[Zope3-dev] Re: [Zope] Re: The Zope Software Certification Program and Common Repository Proposal

Philipp von Weitershausen philipp at weitershausen.de
Tue Feb 21 03:57:05 EST 2006

Andrew Milton wrote:
> +-------[ Philipp von Weitershausen ]----------------------
> | Andrew Milton wrote:
> | > +-------[ Stephan Richter ]----------------------
> | > | Hello everyone,
> | > | 
> | > | With the development of Zope 3, the Zope developers committed to a new 
> | > | development process and higher software quality guidelines. With the adoption 
> | > | of Zope 3 technologies in the wider Zope community, we should also start 
> | > | using the process for third party package development.
> | > | 
> | > | I have spent the last two weeks working on a proposal that defines a Zope 
> | > | Software Certification Program (ZSCP) and a Common Repository that implements 
> | > | this process. The proposal is attached to this mail. I welcome any comments 
> | > | about it!
> | > 
> | > So in order to even get your Open Source package LISTED, you have to sign over 
> | > the rights of your code to Zope Corp (currently, Zope Foundation later), and then
> | > check it into the svn respository. 
> | > 
> | > Is this is correct?
> | 
> | No. The common repository under the wings of ZC/ZF is just *a*
> | repository that implements the ZSCP. There can be others, for example
> | the Plone repository, the collective repository (perhaps), etc.
> <block quote>
> The Common Repository is *not* a replacement for other high-level repositories
> like Plone's or ECM's. It does not aim at assimilating everything in the wider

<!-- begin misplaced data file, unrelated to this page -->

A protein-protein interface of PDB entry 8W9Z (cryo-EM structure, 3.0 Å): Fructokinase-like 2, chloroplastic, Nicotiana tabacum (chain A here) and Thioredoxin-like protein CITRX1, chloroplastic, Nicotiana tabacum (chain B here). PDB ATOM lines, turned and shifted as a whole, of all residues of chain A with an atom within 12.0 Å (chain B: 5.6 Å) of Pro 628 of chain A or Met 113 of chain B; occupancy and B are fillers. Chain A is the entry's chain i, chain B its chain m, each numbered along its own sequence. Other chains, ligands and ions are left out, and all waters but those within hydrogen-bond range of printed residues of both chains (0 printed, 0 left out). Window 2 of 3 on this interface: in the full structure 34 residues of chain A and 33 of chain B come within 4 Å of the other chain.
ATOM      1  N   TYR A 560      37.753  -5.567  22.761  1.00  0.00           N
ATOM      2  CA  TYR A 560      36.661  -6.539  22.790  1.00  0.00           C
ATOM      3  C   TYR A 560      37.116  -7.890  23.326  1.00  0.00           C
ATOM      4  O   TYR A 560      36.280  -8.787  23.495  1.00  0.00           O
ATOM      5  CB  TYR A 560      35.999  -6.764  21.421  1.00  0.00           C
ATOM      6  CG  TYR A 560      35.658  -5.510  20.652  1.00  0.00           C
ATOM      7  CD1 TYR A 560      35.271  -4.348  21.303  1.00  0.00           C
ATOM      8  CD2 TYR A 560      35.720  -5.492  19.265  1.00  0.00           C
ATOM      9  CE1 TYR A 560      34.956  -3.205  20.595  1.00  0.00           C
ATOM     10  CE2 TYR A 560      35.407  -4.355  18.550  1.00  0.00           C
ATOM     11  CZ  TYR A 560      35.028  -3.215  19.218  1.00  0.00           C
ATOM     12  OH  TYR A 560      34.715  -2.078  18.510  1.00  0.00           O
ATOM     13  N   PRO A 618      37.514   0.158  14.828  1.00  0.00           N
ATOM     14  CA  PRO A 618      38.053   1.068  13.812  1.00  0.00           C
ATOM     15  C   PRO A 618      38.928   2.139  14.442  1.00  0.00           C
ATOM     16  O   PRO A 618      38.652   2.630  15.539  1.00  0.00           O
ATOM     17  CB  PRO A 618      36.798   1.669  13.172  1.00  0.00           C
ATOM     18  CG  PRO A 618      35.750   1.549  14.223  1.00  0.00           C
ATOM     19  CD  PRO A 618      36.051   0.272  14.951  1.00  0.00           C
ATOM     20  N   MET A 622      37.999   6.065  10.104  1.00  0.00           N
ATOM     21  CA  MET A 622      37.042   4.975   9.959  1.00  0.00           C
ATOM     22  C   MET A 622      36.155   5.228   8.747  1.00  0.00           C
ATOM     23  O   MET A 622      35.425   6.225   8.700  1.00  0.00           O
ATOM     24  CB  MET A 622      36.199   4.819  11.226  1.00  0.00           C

> Zope community. It is merely a place for high-quality packages that are
> supported by the Zope development team.
> ^^^^^^^^^^^^^^^^^^^^^^^^^^^^^^^^^^^^^^^
> Code in the Common Repository *must* also use the license stated in
> section 3.5 and developers *must* sign the contributor agreement. The
>                 ^^^^^^^^^^^^^^^^^^^^^^^^^^^^^^^^^^^^^^^^^^^^^^^^^
> agreement is necessary to ensure that contributions originated from the
> contributing developer.
> </end quote>
> a) Supported by Zope development team
> b) Must sign contributor agreement.
> I don't see why a 'repository' of 3rd party packages needs any
> agreement signed, unless some kind of indemnity is required which it
> wouldn't need if it's "just a repository". Any 'infringement' would
> simply result in the offending code being removed from the repository
> (which would have to happen anyway in case someone 'lied' about
> owning it). After all the repository is not claiming ownership of the
> code is it (unless you have to sign it over....)
> The license for the code should also be irrelevant, since it's just a
> repository right? Just a convenient one stop shop for packages. So
> each package should be able to have its own license, no need for a
> common license.
> Having to sign the agreement serves no purpose unless there's some
> other IP issue involved other than simply storing the code.

Handing over ownership to the ZF and therefore having signed a
Contributor Agreement are the terms of the svn.zope.org repository, just
like that code is to be made ZPL. These are the rules of the repository,
even today (except for s/ZF/ZC). If you're not happy with that, then use
your another repository. Nobody is forcing you to put your stuff there.

Putting stuff into svn.zope.org *does* have advantages:

* it's easy to feed packages upstream to Zope for a later inclusion into
a Zope distribution.

* putting a project/package under the wings of the ZF ensures long-term
IP protection

* code in svn.zope.org will be under the common control of the Zope
developers which makes long-term maintenance easier to ensure.

* the common license (ZPL) and the common ownership of the ZF do away
with some legal headaches...

Perhaps there are others.


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